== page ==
‘Well now, Mrs. Snowdon, how’s the arthritis today? And how is Mr. Snowdon’s gout?’
‘Hello there, Mrs. Dennis! How are you getting along? And how are you children? Behaving yourselves, I hope!’
Milkshakes ‘malteds’ – drinks made by dissolving a powder made of dehydrated milk and malted cereals in milk, and then adding ice cream and flavourings – were particularly popular.
Sometimes we got ice cream cones at the soda fountain with its marble counter, and once in a while for a special treat we got a lime ice cream soda or a chocolate milk shake or a sundae smothered in caramel sauce with a cherry on top. We’d sit on the high stools in front of the counter and watch as red-haired Elsie, in her green cotton uniform and white apron, washed and polished the glasses and sundae dishes until they gleamed. She scurried about scooping ice cream from big tubs in the freezer and pushing it into cones. Sometimes she held three at once without dropping them.
‘Here you are. Enjoy your treat!’ she’d chirp in a happy, singsong voice.
We watched in fascination as Elsie siphoned Coca Cola or Orange Crush or Lime Rickey into glasses, the bubbles swirling and hissing as they rose to the top. She squirted chocolate or butterscotch syrup onto scoops of ice cream to make the sundaes.
I loved to watch her operate the milkshake machine. She’d drop a big scoop of ice cream into the metal cup, squirt chocolate or strawberry syrup over it and top it up with milk before lowering the mixer into the cup. Then she’d push the button to start the beater whirling, creating a rich, thick, sweet concoction that I thought was the best thing I’d ever tasted. The metal cup was so cold that drops of water formed on the outside, running down in rivulets to form a dark ring on the marble countertop.
Mother cashed her government cheques at the Bank of Commerce at the corner of Grosvenor and Stafford.
In summer there was a beautiful formal garden behind the bank, and we’d stand at the fence and gaze at the array of flowers: petunias, marigolds, snapdragons, nasturtiums, zinnias, ageratum and phlox all bursting with colour; reds, pinks, purples, yellows, blues and whites.
Across Stafford from the bank was Restivo’s Grocery Store, presided over by Rose Restivo, a vivacious Italian woman with curly black hair and laughing brown eyes.
‘And what can I get for you today?’ she’d ask. ‘We just got a shipment of oranges. We don’t see them too often these days.
And the butcher has some nice pork chops. Get out your ration books!’
Sugar, coffee, tea, butter and meat were all in short supply, so food rationing was one of the ways in which everyone contributed to the war effort. It began in January 1942, and from then until after the war was over our purchase of these items was restricted. We were all issued books filled with ration coupons, and each person was allowed eight ounces of sugar, two pounds of meat and half a pound of butter per week. The ration coupons were colour coded: brown for meat, green for coffee and tea, pink for sugar and purple for butter. Needless to say, Mother had to be a careful shopper.
When she’d finished her shopping she’d buy each of us a small paper bag filled with jellybeans from the jar on the counter.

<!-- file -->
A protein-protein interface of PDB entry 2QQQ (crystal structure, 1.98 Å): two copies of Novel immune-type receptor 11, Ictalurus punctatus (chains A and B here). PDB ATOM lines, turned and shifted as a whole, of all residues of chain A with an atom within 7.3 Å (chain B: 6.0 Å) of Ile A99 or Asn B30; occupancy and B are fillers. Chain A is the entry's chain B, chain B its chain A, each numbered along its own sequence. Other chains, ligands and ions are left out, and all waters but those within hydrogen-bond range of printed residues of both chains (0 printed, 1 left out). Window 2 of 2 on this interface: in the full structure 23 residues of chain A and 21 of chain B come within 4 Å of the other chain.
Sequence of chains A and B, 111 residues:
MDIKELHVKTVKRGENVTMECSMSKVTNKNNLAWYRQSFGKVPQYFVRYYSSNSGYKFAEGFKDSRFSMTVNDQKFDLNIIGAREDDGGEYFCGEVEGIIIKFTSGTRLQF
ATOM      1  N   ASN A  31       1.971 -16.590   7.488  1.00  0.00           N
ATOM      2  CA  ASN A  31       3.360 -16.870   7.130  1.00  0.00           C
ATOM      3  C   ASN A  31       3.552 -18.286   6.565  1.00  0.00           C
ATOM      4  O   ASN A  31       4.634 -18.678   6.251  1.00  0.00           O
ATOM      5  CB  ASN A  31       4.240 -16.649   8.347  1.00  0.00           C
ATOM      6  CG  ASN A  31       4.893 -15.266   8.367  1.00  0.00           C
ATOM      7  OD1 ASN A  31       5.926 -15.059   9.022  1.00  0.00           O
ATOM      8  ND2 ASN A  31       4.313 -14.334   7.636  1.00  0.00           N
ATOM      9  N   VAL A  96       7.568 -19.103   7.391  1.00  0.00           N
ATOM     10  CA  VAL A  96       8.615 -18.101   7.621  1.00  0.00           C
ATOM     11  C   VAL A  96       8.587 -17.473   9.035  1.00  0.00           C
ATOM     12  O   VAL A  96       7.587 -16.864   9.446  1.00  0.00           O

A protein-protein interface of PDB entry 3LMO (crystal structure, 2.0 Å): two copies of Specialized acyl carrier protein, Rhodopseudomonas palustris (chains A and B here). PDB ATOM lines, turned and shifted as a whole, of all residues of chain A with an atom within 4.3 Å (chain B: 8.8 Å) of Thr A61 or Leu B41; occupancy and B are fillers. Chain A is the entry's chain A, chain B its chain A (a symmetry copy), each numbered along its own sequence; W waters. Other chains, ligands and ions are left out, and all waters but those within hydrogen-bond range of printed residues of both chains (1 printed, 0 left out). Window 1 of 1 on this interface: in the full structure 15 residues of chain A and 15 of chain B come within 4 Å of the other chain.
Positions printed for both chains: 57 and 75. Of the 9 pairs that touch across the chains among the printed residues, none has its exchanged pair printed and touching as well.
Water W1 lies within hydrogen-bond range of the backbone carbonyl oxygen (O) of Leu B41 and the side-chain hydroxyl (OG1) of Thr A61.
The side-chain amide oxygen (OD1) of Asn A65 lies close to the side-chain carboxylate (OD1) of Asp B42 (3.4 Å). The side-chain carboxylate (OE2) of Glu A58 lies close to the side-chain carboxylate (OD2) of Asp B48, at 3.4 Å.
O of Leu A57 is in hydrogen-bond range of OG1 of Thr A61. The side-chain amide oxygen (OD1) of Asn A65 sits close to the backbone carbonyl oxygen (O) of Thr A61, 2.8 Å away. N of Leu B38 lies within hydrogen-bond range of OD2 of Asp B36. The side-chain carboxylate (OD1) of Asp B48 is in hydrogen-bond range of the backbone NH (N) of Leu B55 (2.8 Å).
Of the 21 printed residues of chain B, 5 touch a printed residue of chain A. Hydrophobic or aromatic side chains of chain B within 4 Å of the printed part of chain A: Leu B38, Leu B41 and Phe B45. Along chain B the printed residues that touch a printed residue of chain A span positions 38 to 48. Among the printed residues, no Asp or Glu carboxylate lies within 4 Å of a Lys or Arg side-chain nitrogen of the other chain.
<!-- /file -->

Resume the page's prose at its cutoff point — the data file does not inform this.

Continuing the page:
She insisted on picking out all the black ones to eat herself.
‘If your fingers get all black you’ll smear your clothes,’ she’d say. Only years later did she admit that black jellybeans were her favourites.
All four of us had our hair cut by Muriel at the Leroy Beauty Shop, and every three months Mother had a permanent wave.
She’d sit for an hour with her hair wound in rollers, clamped to the wires that hung down from the permanent wave machine.
The machine made a sizzling sound as it heated her hair into tight curls saturated with waving lotion that reeked of ammonia. One day when I was eight she decided that I should have my hair permed. The machine felt like a great weight on my head, but I sat very still, wondering what I’d look like with curls. I envied Josephine Morgan and Beverley Massey, both of whom had blonde, naturally curly hair. Josephine’s was so thick and curly that her mother only had to brush it around her finger into ringlets.
Mrs. Morgan used a wire brush, deftly brushing the thick, curly hair around her forefinger. Sometimes, in summer, she’d perform this daily ritual on the front porch, and the neighbourhood children would be allowed to watch. In winter, Josephine wore her hair in twenty-four ringlets, arranged close together to keep her neck warm, but in the summer Mrs. Morgan gave Josephine twelve thick ringlets.
‘Thick ringlets are more comfortable in the heat,’ she’d say.
‘They keep the neck cooler.’
Mother wrote to tell Daddy about my permanent wave.
Margaret’s hair was so straight that I let it grow a bit and got her a permanent to the ends, and now it is just like a naturally curly head. I just wet the comb, and turn the ends over my finger. Margaret just adored having the permanent, and spent the whole day in front of the mirror after it.
DON’T THROW YOUR OLD SHOES AWAY!
REPAIR THEM LIKE NEW TODAY!
Next door to the beauty salon, Johnny the shoemaker, his hands grimy from shoe polish and glue and his mouth full of tacks, spent his days putting new heels and soles on shoes and boots.